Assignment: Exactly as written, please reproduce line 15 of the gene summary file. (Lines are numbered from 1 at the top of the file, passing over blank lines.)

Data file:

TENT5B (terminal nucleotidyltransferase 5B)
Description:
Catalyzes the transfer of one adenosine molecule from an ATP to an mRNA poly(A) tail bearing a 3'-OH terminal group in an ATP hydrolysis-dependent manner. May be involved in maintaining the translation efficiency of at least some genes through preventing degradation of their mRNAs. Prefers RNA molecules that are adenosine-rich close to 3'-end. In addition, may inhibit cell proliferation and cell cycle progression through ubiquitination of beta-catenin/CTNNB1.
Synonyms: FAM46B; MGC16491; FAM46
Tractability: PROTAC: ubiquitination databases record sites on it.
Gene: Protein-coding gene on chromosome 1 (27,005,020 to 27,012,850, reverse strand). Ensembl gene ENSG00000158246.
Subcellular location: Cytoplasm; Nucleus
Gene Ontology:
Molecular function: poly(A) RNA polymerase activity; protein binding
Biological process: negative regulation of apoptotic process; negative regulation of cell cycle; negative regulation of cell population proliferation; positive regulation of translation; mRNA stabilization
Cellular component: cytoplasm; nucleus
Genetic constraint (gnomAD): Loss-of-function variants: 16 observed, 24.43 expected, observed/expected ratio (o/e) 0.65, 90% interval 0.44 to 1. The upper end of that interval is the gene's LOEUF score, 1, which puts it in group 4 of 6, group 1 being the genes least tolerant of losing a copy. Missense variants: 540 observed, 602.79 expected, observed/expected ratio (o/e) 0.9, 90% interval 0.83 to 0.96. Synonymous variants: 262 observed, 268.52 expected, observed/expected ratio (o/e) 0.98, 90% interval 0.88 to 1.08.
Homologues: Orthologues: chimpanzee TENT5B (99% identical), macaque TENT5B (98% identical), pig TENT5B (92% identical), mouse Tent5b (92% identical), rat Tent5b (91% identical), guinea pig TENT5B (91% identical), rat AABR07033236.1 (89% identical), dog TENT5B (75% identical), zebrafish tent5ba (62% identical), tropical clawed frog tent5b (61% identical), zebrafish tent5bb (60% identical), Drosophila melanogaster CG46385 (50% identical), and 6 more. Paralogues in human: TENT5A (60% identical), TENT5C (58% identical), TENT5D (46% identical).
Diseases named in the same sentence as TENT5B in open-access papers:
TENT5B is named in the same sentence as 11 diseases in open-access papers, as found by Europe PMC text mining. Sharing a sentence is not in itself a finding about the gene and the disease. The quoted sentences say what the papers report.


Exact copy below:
TENT5B is named in the same sentence as 11 diseases in open-access papers, as found by Europe PMC text mining. Sharing a sentence is not in itself a finding about the gene and the disease. The quoted sentences say what the papers report.